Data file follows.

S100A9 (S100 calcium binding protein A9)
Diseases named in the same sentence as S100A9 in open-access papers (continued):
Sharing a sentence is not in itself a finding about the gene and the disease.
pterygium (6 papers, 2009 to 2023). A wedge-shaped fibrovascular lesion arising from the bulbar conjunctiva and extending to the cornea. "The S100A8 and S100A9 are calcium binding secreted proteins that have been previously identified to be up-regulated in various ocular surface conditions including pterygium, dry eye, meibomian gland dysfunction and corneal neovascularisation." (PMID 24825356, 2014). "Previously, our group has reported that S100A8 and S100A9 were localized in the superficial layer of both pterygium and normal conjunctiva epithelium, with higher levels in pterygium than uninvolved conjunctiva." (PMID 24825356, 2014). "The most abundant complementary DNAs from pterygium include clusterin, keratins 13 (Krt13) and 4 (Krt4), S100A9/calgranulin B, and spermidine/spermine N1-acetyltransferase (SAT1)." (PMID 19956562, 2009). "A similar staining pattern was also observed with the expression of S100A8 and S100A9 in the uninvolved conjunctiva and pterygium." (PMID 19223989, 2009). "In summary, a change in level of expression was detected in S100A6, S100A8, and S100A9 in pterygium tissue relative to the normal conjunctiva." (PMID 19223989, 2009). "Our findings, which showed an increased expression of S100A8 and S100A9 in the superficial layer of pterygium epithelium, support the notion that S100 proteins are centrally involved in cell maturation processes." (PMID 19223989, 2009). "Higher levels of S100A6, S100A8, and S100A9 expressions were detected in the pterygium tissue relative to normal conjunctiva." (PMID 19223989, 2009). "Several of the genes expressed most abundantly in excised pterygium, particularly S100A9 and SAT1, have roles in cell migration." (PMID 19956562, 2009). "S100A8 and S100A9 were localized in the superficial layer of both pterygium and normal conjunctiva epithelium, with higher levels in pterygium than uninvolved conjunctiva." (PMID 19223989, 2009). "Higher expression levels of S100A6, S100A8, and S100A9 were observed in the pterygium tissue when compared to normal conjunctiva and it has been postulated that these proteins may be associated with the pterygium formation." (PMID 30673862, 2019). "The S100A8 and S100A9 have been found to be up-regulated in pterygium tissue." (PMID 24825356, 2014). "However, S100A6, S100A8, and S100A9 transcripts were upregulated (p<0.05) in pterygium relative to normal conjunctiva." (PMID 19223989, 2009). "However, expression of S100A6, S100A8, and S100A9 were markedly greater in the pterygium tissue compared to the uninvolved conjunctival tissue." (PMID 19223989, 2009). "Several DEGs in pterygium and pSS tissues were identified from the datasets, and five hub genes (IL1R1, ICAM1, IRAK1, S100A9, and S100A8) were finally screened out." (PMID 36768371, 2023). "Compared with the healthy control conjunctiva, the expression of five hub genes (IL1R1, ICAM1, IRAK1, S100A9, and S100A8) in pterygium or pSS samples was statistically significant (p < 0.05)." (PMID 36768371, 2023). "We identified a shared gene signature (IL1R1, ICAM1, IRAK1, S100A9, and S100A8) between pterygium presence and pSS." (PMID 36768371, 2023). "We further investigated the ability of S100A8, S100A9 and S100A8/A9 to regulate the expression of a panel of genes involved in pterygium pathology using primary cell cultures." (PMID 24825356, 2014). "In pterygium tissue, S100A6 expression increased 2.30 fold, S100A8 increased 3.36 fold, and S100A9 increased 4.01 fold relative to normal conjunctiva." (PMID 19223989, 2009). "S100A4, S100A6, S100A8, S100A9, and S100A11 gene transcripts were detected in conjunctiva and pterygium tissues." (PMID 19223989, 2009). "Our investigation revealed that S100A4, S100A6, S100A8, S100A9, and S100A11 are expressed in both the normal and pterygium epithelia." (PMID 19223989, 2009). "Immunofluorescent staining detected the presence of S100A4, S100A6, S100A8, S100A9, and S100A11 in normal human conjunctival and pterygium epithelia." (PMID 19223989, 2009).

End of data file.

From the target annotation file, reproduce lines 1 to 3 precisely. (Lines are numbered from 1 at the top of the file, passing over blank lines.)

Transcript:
S100A9 (S100 calcium binding protein A9)
Diseases named in the same sentence as S100A9 in open-access papers (continued):
Sharing a sentence is not in itself a finding about the gene and the disease.